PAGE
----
City's Skimpy Legislative Wish List

January 17, 1994

In years past, Baltimore City has usually gone to Annapolis begging for lots of expensive projects. Not this year. The price tags of Mayor Kurt L. Schmoke's wish list to the General Assembly seem outright puny. Instead of costly projects, the city seeks to address such complex concerns as crime and AIDS, which the mayor ranks as the worst problems threatening Baltimore.

"I don't think it is a modest agenda, given that the No. 1 priority is the AIDS prevention program," Mr. Schmoke says, noting that Baltimore is among four cities in the country where AIDS is the leading cause of death for people ages 25 to 44. He wants the General Assembly to authorize a needle-exchange program so that the spread of the HIV virus among addicts could be slowed.

Another Schmoke administration priority is to strengthen gun control laws. The city, after all, accounts for most of Maryland's homicides. As drug-generated gun violence has increased, many innocent bystanders have died in the crossfire. This, in turn, has spawned an atmosphere of helplessness and insecurity throughout the city.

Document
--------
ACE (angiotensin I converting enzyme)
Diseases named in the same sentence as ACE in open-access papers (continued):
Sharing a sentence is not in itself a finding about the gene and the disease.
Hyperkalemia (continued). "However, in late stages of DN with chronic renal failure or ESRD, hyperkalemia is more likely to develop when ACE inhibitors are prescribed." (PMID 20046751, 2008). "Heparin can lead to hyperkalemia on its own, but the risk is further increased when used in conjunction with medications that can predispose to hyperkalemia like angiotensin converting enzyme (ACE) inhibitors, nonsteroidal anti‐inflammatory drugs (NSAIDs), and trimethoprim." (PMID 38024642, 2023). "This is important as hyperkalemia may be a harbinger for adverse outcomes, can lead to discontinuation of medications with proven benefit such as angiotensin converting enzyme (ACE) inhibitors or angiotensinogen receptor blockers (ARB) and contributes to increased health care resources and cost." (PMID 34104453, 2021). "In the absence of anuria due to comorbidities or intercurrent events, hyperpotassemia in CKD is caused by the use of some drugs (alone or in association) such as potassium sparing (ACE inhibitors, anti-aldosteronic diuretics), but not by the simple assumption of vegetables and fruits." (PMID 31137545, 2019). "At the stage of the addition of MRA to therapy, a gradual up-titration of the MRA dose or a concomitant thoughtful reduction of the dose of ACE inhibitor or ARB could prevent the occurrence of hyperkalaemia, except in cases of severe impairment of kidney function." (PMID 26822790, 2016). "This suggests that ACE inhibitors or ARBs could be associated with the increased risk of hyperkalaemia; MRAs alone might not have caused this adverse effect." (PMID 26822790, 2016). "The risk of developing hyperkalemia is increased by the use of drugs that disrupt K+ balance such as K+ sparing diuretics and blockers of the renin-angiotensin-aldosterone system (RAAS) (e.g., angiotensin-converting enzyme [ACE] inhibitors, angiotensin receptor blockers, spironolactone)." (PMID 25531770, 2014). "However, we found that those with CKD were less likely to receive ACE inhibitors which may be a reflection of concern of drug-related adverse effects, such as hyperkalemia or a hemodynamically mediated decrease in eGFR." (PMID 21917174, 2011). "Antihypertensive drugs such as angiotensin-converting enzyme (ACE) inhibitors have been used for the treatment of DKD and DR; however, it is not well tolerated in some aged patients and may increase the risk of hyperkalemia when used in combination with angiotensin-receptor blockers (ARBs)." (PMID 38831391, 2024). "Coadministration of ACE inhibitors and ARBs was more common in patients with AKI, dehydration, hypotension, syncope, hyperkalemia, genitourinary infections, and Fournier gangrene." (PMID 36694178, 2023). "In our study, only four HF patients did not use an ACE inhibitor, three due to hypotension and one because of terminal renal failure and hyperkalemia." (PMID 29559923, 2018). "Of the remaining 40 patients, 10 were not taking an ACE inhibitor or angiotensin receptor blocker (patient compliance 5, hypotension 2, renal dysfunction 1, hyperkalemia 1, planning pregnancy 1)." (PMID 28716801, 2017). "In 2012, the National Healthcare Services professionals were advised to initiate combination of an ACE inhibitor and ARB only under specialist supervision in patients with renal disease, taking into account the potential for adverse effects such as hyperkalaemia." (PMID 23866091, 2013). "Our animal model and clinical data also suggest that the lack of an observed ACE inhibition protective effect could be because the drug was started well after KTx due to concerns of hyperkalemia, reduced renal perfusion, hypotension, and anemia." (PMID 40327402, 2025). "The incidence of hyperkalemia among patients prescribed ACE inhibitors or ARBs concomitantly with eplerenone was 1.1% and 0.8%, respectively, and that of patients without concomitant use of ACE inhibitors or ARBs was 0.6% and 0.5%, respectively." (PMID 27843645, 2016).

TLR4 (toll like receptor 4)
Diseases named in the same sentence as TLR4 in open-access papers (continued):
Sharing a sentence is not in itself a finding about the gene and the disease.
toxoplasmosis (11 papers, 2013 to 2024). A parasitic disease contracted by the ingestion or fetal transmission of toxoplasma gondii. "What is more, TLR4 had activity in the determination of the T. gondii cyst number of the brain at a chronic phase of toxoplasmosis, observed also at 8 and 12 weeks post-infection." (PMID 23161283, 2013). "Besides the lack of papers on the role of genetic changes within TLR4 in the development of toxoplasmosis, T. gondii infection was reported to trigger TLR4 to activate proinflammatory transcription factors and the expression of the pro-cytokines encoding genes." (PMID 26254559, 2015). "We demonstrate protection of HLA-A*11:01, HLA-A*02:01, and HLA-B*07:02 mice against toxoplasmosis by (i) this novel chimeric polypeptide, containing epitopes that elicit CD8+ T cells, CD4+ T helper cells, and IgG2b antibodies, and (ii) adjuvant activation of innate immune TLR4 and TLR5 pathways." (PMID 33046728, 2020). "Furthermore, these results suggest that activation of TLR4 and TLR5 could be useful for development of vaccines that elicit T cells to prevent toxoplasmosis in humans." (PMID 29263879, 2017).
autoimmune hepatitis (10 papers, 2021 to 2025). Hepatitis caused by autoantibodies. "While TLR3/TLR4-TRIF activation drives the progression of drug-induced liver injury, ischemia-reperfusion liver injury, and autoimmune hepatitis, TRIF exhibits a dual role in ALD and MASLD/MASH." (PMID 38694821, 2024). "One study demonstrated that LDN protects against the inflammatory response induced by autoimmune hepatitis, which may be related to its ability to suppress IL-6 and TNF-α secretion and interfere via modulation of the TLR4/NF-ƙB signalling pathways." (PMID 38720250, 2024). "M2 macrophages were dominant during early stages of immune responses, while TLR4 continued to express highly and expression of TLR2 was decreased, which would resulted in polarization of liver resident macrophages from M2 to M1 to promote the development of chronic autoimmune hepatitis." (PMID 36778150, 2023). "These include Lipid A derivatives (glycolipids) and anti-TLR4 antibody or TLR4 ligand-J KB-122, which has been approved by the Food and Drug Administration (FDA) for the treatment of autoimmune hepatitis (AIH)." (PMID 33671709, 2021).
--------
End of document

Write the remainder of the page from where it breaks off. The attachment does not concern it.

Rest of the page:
Neither of these broad areas of concern is likely to produce easy legislative victories.

Lawmakers eye the city's needle-exchange request warily. Some argue: Why spend public funds on a measure that might make drug use seem safer than it is, perhaps increasing its attraction? The fact that such a staunch opponent as Gov. William Donald Schaefer changed his mind about the wisdom of needle exchange gives the Schmoke administration optimism that other politicians might be persuaded to support the program.

Efforts to strengthen gun laws will produce determined opposition, as they have before.

In years past, Baltimore City has repeatedly sought state takeover of the court system and state's attorney's office. These so far unsuccessful requests have been dropped from the city's agenda this year because Governor Schaefer has promised to appoint a commission to study those judicial functions statewide. "That's probably as good as we can get this year," says Henry W. Bogdan, a city lobbyist.

This modesty in city requests is predicated on the belief that the state will have little money this year. That may prove to be true.

But it is equally true that politicians seldom volunteer to give anything that was not expressly demanded. Asking for too little may be the flaw in the city's strategy.

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